Kingsugi, The Japanese Art of Repair!
I guess you could say I like to collect a few things. I have a collection of vintage ice cream scoops. I have a few vintage salt and pepper shakes. And recently, I’ve been slowly buying beautiful ceramics.
Well, a few of them have broken. The bowl you see pictured was broken by Amelia who excitedly ran into it when someone knocked on the door. (It was on the floor because I was unpacking from a shoot.) The spoons were broken because I didn’t realize the bag was on the bed and when I threw off the covers because I was exhausted, well, they went flying.
I always have something that needs repair. I always promise myself that I’m going to glue things back together and I often times do but this time I wanted to try something different.
Enter: Kintsugi. It’s the Japanese art of repair. Think of it like a beautiful rendition of gluing things back together. The philosophy behind kintsugi is about seeing the breakage and repair as part of the object’s history—embracing it rather than hiding it.
I feel like there could be some sort of analogy drawn out of this DIY and applied to life and I’m especially hormational today so I’ll stop while I’m ahead!
Traditionally kintsugi involves mixing a lacquer (gold, silver, copper) with a binding rice flour. It sounds simple, but nailing down that ratio is incredibly difficult. For some, repairs can take up to two months! People spend years learning this technique. It’s really beautiful!
This is admittedly a huge shortcut. Here’s what you’ll need:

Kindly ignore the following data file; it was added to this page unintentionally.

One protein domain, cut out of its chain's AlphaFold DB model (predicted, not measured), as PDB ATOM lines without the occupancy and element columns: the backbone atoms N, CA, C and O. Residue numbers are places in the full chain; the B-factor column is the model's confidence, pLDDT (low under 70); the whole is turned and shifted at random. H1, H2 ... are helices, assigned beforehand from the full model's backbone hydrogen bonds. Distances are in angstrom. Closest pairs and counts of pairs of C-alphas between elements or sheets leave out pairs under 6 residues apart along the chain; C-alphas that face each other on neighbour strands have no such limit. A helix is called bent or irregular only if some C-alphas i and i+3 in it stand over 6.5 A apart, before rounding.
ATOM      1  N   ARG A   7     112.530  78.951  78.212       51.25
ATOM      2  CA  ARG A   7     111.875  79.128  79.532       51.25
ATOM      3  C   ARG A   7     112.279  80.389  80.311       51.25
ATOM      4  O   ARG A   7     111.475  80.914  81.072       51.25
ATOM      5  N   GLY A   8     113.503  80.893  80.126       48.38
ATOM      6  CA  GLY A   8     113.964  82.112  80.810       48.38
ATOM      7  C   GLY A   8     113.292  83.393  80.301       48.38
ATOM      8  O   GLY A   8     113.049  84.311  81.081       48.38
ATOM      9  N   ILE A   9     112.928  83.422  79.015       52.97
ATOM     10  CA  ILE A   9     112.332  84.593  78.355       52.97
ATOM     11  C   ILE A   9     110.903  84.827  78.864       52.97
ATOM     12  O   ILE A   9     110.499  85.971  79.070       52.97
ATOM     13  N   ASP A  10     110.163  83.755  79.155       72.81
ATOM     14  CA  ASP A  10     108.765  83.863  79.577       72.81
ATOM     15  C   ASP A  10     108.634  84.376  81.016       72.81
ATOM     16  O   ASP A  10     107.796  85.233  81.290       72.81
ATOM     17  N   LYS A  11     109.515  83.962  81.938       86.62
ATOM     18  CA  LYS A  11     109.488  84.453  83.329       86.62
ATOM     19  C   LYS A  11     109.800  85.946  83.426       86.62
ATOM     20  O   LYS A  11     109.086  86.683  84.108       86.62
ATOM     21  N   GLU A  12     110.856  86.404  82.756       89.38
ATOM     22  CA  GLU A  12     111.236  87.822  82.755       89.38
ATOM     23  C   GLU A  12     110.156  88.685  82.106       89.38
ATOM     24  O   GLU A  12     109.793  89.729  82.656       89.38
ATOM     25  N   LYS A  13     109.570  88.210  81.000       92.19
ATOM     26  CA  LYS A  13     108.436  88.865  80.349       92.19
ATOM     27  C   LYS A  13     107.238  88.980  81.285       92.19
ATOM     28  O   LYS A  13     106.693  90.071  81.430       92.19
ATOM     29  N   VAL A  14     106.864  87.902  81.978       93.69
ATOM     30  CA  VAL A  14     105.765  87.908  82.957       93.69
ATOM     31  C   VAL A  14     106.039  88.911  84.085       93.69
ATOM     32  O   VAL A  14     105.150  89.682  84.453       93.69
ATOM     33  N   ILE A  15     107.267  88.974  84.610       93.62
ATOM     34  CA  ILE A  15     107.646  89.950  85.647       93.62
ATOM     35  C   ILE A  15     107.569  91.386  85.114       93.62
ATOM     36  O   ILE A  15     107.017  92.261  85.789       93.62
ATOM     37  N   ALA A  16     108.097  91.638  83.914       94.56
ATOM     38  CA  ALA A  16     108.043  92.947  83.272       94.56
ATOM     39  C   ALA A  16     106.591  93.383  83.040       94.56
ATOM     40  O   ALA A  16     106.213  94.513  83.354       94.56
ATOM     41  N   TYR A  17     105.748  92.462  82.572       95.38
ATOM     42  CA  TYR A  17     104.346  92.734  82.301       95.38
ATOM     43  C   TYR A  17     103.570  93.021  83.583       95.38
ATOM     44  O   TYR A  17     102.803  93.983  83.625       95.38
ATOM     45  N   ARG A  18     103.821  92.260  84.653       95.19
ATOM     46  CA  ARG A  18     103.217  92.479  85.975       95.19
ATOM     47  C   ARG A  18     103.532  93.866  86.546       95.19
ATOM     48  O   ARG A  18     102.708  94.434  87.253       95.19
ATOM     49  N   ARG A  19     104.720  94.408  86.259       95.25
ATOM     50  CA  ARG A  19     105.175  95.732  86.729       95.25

1. Gold Liquid Gilding
3. Thin paint brushes
4. Your broken ceramics
I found it easiest to do the painting process first. I gently went around the edges of the two broken pieces and then pushed them together.
Doing this made it so the paint pushed out a bit, creating a thin line. I allowed both pieces to dry completely, about 10 minutes.
Next, I dabbed a bit of E600 (feel free to use your paint brush if you like) and pushed the pieces together once more. I found that a little went a long way AND that if I used too much, it would make the gilding all clumpy (you can notice one of the scoopers has some lumps, well, it’s from too much glue!)
I held the pieces with the glue together for about a minute and then allowed the object to dry, untouched, for about 2 hours.
That’s it! It couldn’t be simpler. Obviously, the technique varies slightly depending on the pieces you’re putting back together.
Remember that the gold line doesn’t have to be perfect. At first I was bummed because a bit of the gold liquid gilding sort of ran out and the line wasn’t absolutely perfect, but that’s the point.
And I sort of think that the bowl looks prettier with the gold cracks; it has character now, it’s been through it.
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